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Clinical use of diodes and micro-chambers to obtain accurate small field output factor measurements

  • T. KairnEmail author
  • P. H. Charles
  • G. Cranmer-Sargison
  • S. B. Crowe
  • C. M. Langton
  • D. I. Thwaites
  • J. V. Trapp
Educational Note

Abstract

There have been substantial advances in small field dosimetry techniques and technologies, over the last decade, which have dramatically improved the achievable accuracy of small field dose measurements. This educational note aims to help radiation oncology medical physicists to apply some of these advances in clinical practice. The evaluation of a set of small field output factors (total scatter factors) is used to exemplify a detailed measurement and simulation procedure and as a basis for discussing the possible effects of simplifying that procedure. Field output factors were measured with an unshielded diode and a micro-ionisation chamber, at the centre of a set of square fields defined by a micro-multileaf collimator. Nominal field sizes investigated ranged from 6 × 6 to 98 × 98 mm2. Diode measurements in fields smaller than 30 mm across were corrected using response factors calculated using Monte Carlo simulations of the diode geometry and daisy-chained to match micro-chamber measurements at intermediate field sizes. Diode measurements in fields smaller than 15 mm across were repeated twelve times over three separate measurement sessions, to evaluate the reproducibility of the radiation field size and its correspondence with the nominal field size. The five readings that contributed to each measurement on each day varied by up to 0.26  %, for the “very small” fields smaller than 15 mm, and 0.18 % for the fields larger than 15 mm. The diode response factors calculated for the unshielded diode agreed with previously published results, within uncertainties. The measured dimensions of the very small fields differed by up to 0.3 mm, across the different measurement sessions, contributing an uncertainty of up to 1.2 % to the very small field output factors. The overall uncertainties in the field output factors were 1.8 % for the very small fields and 1.1 % for the fields larger than 15 mm across. Recommended steps for acquiring small field output factor measurements for use in radiotherapy treatment planning system beam configuration data are provided.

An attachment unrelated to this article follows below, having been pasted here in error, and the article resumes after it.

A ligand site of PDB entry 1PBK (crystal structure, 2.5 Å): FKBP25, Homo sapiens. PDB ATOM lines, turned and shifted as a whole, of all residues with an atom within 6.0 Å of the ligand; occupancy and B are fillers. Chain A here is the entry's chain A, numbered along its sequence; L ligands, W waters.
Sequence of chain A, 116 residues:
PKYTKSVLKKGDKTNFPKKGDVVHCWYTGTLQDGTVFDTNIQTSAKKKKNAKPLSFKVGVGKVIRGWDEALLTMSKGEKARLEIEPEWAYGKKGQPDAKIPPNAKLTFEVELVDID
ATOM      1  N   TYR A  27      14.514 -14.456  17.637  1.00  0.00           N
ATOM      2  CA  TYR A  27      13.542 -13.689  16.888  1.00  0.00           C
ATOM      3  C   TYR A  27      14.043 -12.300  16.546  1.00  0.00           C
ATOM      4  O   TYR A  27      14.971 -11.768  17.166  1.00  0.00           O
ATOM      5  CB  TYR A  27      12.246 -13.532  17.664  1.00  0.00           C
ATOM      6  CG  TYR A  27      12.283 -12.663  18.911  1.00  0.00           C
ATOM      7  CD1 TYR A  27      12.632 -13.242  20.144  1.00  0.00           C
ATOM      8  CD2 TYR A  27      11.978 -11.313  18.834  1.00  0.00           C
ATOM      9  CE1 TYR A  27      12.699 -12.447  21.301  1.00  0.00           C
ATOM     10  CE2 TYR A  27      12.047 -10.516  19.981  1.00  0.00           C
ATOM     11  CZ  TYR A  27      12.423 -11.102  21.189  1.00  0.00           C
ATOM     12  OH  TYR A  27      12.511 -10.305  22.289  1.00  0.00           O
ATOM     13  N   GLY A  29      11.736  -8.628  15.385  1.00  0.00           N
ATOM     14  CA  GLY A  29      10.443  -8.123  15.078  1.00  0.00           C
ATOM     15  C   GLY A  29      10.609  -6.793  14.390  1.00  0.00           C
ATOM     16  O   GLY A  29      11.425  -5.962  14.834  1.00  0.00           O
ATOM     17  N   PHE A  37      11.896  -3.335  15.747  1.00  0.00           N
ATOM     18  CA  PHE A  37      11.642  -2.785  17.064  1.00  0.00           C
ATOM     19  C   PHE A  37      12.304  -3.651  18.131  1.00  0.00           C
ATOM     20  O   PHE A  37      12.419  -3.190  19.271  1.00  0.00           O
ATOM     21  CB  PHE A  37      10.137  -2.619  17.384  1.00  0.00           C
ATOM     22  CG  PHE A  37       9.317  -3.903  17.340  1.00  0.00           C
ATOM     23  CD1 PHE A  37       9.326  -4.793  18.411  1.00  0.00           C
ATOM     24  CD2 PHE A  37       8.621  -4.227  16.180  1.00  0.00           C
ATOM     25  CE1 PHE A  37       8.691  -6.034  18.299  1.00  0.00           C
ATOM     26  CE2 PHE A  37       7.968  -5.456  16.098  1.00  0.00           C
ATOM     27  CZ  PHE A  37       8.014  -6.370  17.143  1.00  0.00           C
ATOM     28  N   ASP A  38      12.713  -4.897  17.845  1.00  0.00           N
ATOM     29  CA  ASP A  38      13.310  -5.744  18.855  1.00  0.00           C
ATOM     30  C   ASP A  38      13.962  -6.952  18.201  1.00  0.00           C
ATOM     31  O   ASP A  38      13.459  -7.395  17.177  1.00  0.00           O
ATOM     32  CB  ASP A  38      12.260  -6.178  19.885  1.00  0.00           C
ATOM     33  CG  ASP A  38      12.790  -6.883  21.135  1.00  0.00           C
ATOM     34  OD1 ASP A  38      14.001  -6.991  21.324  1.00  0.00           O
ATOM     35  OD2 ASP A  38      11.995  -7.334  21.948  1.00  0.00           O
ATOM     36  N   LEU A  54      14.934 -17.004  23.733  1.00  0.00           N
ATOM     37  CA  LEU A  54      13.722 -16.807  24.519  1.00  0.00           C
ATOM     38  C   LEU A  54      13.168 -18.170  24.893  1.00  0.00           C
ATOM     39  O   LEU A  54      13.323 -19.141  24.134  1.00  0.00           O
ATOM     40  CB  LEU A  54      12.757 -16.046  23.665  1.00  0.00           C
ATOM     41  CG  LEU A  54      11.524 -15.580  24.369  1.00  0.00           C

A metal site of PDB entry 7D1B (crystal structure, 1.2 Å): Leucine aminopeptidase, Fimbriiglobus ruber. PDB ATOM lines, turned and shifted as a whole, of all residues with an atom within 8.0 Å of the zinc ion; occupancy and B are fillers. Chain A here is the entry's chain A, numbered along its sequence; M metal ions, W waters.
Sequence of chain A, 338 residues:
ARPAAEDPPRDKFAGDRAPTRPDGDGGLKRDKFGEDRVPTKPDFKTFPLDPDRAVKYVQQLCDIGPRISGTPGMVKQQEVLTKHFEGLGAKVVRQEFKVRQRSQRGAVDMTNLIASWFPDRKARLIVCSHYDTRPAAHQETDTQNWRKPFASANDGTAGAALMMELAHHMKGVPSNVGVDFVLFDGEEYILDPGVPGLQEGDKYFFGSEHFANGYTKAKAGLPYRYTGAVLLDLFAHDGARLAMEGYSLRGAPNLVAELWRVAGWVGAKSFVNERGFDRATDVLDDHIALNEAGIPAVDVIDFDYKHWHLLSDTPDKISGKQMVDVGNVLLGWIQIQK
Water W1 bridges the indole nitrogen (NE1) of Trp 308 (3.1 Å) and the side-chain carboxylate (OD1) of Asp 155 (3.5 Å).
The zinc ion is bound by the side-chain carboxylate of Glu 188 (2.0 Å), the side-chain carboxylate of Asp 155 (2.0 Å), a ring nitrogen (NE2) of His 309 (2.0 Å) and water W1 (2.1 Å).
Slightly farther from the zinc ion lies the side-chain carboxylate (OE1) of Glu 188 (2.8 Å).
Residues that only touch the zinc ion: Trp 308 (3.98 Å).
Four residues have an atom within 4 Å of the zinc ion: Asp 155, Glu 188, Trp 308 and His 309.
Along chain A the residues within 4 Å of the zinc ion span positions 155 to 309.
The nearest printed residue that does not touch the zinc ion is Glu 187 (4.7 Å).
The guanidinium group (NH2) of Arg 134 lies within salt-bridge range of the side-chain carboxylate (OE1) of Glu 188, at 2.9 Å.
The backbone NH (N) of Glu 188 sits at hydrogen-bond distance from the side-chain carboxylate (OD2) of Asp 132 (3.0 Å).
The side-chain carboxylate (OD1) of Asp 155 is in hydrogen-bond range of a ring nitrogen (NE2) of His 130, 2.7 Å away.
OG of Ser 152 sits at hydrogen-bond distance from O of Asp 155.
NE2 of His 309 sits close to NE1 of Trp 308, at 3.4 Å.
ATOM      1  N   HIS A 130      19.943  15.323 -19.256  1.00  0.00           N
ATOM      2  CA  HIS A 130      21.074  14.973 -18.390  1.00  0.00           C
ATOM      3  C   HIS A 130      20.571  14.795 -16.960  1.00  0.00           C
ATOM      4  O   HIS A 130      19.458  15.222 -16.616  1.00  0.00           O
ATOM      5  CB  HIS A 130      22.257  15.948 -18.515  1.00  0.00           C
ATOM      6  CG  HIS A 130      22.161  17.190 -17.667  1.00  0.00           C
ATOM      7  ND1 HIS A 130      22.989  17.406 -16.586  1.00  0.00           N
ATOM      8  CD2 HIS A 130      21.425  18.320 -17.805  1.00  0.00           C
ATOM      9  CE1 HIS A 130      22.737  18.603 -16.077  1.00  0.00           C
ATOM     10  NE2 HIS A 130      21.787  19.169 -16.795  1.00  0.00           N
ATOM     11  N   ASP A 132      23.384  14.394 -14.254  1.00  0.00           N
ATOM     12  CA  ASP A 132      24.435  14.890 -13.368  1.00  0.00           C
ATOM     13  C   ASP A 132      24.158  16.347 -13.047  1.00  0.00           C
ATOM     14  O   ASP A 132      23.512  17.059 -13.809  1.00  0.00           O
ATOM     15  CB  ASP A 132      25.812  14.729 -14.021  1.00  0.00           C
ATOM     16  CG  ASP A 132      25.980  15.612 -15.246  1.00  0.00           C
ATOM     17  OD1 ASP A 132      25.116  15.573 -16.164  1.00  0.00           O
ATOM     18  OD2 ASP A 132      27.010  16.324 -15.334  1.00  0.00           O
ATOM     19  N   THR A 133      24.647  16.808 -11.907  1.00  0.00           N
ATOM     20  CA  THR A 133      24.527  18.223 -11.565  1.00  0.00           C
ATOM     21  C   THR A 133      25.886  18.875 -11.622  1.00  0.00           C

Keywords

Dosimetry Solid state Radiation therapy 

Notes

Acknowledgments

Experimental measurements were obtained with assistance from Greg Pedrazzini, Richard Knight, George Warr and Trent Aland. Information and advice on early aspects of this work were provided by John Kenny. This study was supported by the Australian Research Council, the Wesley Research Institute, Premion and the Queensland University of Technology (QUT), through linkage Grant No. LP110100401.

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Copyright information

© Australasian College of Physical Scientists and Engineers in Medicine 2015

Authors and Affiliations

  • T. Kairn
    • 1
    • 2
    Email author
  • P. H. Charles
    • 2
    • 3
  • G. Cranmer-Sargison
    • 4
    • 5
  • S. B. Crowe
    • 2
    • 7
  • C. M. Langton
    • 2
  • D. I. Thwaites
    • 6
  • J. V. Trapp
    • 2
  1. 1.Genesis CancerCare QueenslandBrisbaneAustralia
  2. 2.Queensland University of TechnologyBrisbaneAustralia
  3. 3.Radiation OncologyPrincess Alexandra HospitalBrisbaneAustralia
  4. 4.Department of Medical PhysicsSaskatchewan Cancer AgencySaskatoonCanada
  5. 5.Faculty of Medicine and HealthUniversity of LeedsLeedsUnited Kingdom
  6. 6.Institute of Medical PhysicsUniversity of SydneyCamperdownAustralia
  7. 7.Cancer Care ServicesRoyal Brisbane and Women’s HospitalBrisbaneAustralia

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